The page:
Evaluating the health of your Accounts Receivable is an essential part of medical practice analysis and practice management. Unfortunately, when it comes to truly understanding and managing the Accounts Receivable process many physicians and staff struggle with knowing what is good and what is bad. More importantly, not optimally managing this process could affect your paycheck.
Below explains how to better evaluate and improve the function of your medical billing and collections, helping you to increase accountability, have a timely and consistent revenue stream, better manage payments and keep your practice running smoothly.
Determining Your Practice’s Financial Health
There are two key questions to consider when determining your practice’s financial health:
- Are the monthly charges produced (dollars billed each month) enough to sustain the practice?
- Are these charges being turned into cash in the most optimal manner?
It Starts with Knowing Your Revenue and Expenses
To answer the first key question you must first determine your practice’s payment percentage and monthly expenses. Payment percentage refers to the percentage of every dollar billed that is turned into cash. You can calculate your practice’s average payment percentage by dividing your average payments over at least a six-month period into your average charges for this same timeframe. The percentage calculated is the average amount you receive in cash for each dollar billed.
As an example, if your six-month average charges are $100,000 and your six-month average collections are $65,000 then your average payment percentage is 65% ($65,000/$100,000).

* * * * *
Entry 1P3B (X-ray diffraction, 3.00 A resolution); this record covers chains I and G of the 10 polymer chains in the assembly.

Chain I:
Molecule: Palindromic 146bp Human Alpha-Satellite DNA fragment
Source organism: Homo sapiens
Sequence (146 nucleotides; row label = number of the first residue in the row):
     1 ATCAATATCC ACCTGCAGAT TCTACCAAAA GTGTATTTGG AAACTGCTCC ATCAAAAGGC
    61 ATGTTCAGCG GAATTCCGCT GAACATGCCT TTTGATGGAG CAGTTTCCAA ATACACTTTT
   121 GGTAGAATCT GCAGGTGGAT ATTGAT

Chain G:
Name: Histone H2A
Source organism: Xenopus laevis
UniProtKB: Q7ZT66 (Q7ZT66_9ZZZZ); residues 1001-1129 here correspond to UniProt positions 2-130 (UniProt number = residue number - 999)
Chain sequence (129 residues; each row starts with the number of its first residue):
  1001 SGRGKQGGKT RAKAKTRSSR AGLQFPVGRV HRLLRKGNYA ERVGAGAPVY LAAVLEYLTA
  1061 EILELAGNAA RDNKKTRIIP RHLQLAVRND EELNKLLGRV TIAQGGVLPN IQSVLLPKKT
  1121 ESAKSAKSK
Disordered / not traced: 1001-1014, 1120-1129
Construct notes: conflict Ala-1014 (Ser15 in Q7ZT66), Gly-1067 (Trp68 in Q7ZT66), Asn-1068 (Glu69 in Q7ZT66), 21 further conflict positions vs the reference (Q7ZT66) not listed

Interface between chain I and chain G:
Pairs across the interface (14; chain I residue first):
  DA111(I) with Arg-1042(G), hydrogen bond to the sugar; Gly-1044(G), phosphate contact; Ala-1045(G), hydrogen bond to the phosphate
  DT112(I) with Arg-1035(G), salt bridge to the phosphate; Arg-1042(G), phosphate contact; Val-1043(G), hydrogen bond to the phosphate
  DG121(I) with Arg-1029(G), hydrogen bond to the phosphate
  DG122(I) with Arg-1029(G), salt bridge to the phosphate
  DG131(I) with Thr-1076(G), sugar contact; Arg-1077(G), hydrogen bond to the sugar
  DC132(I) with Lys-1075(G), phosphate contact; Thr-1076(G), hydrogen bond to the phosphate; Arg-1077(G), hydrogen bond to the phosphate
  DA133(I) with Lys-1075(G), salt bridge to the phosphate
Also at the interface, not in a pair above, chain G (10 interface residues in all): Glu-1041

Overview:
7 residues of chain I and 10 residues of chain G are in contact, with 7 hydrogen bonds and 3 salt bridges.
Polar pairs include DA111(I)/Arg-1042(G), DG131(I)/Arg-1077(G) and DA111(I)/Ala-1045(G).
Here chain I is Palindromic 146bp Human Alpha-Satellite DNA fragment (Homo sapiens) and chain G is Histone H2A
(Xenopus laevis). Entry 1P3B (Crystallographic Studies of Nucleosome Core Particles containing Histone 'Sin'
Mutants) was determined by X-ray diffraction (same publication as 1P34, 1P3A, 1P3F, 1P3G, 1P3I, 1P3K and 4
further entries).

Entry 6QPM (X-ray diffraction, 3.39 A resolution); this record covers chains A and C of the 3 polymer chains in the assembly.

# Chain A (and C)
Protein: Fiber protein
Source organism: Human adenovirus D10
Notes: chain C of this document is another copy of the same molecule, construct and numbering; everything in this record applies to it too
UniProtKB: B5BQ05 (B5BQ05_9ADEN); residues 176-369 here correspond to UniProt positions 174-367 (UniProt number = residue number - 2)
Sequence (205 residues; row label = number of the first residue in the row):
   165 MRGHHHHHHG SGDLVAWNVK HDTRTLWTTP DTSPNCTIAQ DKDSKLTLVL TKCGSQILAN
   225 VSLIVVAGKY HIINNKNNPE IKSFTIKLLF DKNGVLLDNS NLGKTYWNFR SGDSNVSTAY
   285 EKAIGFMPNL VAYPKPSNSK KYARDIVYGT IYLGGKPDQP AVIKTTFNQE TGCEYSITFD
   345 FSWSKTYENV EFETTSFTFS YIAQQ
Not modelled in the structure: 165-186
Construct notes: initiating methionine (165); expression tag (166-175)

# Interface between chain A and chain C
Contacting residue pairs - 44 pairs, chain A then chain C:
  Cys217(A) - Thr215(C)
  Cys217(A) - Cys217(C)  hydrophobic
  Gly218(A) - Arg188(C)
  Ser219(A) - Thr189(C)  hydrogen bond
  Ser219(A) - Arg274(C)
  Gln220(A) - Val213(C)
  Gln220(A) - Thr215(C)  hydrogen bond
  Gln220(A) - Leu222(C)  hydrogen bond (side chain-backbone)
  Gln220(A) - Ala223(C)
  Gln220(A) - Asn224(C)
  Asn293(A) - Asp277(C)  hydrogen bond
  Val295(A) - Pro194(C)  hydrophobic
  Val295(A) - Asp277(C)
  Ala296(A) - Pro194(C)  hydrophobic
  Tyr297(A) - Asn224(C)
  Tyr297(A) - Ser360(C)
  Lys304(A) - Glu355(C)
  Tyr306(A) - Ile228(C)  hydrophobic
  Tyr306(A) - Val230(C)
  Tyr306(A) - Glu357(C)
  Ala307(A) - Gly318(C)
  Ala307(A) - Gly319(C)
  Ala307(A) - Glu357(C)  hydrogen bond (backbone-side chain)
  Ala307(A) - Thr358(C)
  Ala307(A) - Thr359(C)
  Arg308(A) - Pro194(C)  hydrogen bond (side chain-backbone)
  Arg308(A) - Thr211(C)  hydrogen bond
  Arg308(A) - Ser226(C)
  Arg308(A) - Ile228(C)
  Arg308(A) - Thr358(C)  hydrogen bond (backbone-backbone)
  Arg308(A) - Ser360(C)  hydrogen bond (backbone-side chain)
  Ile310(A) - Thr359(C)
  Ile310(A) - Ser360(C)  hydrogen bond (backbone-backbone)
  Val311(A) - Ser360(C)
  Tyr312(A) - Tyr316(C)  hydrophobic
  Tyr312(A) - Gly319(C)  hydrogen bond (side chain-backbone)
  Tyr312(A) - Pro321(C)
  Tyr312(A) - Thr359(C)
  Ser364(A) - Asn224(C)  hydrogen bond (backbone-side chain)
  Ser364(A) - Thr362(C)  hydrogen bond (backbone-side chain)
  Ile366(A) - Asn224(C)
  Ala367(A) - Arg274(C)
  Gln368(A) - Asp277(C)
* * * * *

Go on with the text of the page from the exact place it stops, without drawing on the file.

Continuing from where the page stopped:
Once you know this percentage you will know each month on average how much cash should be available to cover all overhead and salaries for practice operations. If you produce enough cash to cover your overhead and salaries then you are in a positive cash flow position. If not, then you are in a negative cash flow position. If your Accounts Receivable is not being managed properly then fixing this could take you from a negative to a positive cash flow position or to a more positive cash flow position. Increasing your cash flow in either case can mean more take home pay for you.
Determining the Best Ways to Convert Charges to Cash
Answering the second key question informs physicians how their Accounts Receivable (A/R) converts charges to cash or write-offs. It also informs you of how well your billing staff (whether inside staff or an outside resource) is performing and how/if your A/R can be improved. The following list will help you determine your practice’s A/R timeline, how long charges take to convert to cash and how your medical billing system can flow more efficiently.
Look for these key indicators by digging into your monthly Accounts Receivable dashboard.
- Average days in A/R: the average number of days it takes for a charge to be paid by insurance and/or patients. This number should consistently stay between 35 and 45 days.
- Insurance A/R: the A/R owed by insurance carriers. Insurance A/R under 30 days old should account for 70 percent or more of your total A/R. Insurance A/R over 120 days old should account for 5 percent or less of your total A/R
- Patient A/R: the A/R owed by patients. Patient A/R should not exceed 25 percent of the total A/R.
- Collection percentage: payments + adjustments/charges. Your practice’s collection percentage should be 97 percent or higher; understanding you will have some bad debt.
Many medical practices do not realize the inefficiency of their Accounts Receivable system until they find themselves in the midst of a major cash strain. Proactively improving your medical billing and collections system will help to keep your practice running smoothly. If you need any assistance improving and managing your practice’s Accounts Receivable, Physician Services USA is here to help. Contact us today to learn how we help doctors maintain cash flow with optimized A/R solutions for your medical practice. We offer a free 30-minute evaluation of your A/R to include a Revenue Cycle Dashboard.